Most of these questions are answered by experts that use their tacit knowledge and experience to give the best so far answers. And when the answers were wrong, they were accepted as new learning points. Next time we won’t make this mistake, and the experts become even more knowledgeable.

Now, these questions could be answered if you can model your asset in a virtual environment. In the virtual world, you would use simulation models, logical models, and 3D Models to describe the asset. This is where Model-Based Systems Engineering practices are used. However, these models need to be calibrated based on reality. And that is where IoT and Asset Operation Monitoring comes in connecting physical behavior with virtual predicted behavior. You can read more about this relationship in my post: Will MBSE the new PLM instead of IoT?

PLM and BIM

In 2014 when I started to discuss PLM concepts with EPC-companies (Engineering, Procurement, and Construction), mainly in the Oil & Gas industry. Here excellent asset development tools (AVEVA, Intergraph, Bentley) are the standard, and as the purpose of an EPC company is to deliver a plant or platform. Each software tool has its purpose and there is no lifecycle strategy.  The value PLM could bring was providing a program overview (complementary with Primavera), standardization, multidisciplinary coordination and visibility across projects to capture knowledge.

Most of the time, the EPC companies did not see the value of optimizing themselves as this was accepted in the process. Even while their productivity and cost due to poor quality (fixing during construction /commissioning) were absurd (10-20 % of the project budget). Cultural change – think longer instead of fix later – was hard to explain. In the end, the EPC was not responsible for operations, so why bother that much?

My blog posts: PLM for all Industries and 2014 – the year that the construction industry did not discover PLM illustrate the challenge at that time. None of the EPCs and construction companies had the, that improving collaboration based on information-continuity (not data-driven yet) could bring the significant benefits, despite their relatively low-profit margin (1- 3 % is considered excellent). Breaking the silos is too.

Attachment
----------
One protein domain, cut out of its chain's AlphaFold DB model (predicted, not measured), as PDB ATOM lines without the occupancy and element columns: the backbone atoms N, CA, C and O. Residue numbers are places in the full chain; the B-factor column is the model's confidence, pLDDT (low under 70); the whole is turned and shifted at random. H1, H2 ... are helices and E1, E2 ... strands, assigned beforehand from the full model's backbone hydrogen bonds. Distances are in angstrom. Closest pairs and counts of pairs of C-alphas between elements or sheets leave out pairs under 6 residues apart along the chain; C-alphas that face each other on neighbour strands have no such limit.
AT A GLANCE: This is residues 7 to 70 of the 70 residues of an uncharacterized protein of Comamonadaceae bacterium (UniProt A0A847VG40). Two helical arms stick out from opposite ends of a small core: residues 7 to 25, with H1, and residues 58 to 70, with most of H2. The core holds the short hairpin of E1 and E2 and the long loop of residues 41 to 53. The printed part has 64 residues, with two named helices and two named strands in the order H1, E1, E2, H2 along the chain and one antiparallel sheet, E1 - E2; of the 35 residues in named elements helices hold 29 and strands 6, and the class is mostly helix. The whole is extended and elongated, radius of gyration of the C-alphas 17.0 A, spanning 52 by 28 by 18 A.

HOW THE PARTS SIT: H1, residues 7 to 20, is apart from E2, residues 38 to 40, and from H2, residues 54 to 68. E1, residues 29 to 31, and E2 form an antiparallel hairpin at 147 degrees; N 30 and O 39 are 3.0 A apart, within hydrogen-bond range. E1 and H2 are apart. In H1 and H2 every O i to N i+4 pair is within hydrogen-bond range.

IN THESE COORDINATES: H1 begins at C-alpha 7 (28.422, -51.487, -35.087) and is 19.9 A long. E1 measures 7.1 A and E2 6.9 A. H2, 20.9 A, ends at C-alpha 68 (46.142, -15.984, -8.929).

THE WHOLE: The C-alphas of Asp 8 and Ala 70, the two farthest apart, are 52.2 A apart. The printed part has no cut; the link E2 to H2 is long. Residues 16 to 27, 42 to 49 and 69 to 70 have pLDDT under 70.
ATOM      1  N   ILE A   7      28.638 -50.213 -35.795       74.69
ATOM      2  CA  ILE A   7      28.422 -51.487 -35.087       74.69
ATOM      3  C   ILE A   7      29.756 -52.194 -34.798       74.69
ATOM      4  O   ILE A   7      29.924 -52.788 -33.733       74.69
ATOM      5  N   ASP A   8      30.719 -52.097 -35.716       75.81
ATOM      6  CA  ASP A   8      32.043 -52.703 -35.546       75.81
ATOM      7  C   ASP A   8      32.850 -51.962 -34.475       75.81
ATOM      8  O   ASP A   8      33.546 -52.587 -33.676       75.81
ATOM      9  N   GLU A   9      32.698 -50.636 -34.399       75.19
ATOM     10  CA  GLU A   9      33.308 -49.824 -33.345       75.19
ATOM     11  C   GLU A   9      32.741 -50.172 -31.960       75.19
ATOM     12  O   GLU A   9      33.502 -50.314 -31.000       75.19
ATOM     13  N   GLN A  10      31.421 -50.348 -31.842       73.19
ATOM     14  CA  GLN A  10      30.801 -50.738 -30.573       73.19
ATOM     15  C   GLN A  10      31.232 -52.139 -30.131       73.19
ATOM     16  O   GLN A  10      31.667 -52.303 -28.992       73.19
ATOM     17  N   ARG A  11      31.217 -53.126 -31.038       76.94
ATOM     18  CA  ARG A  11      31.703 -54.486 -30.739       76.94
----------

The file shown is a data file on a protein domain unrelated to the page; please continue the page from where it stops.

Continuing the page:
Two recent trends, however, changed the status quo that existed.

First of all, more and more, the owner/operator does not want to be responsible for the maintenance and operations of the asset. The typical EPC-companies now became DBO-companies (Design Build and Operate), this requires lifecycle thinking for these companies as most of the costs of an asset are during its maintenance and operation phase.

Advanced Thinking (read: (Model-Based) Systems Engineering) can help these companies to shift their focus on a more sustainable design of the asset for the future and get rewarded for that. In the old EPC-model, the target was “just” to deliver as specified.

A second significant trend is the availability of cloud infrastructure for the construction world. A cloud infrastructure does not require considerable investment for the stakeholders in a construction project. By introducing BIM in a common data environment (CDE), a comparable infrastructure to PLM is created and likely the Maintenance-and-Operatie stakeholder is eager to have the full virtual definition here for the future. Read more about BIM and CDE for example, here: CDE – strategic BIM process tool.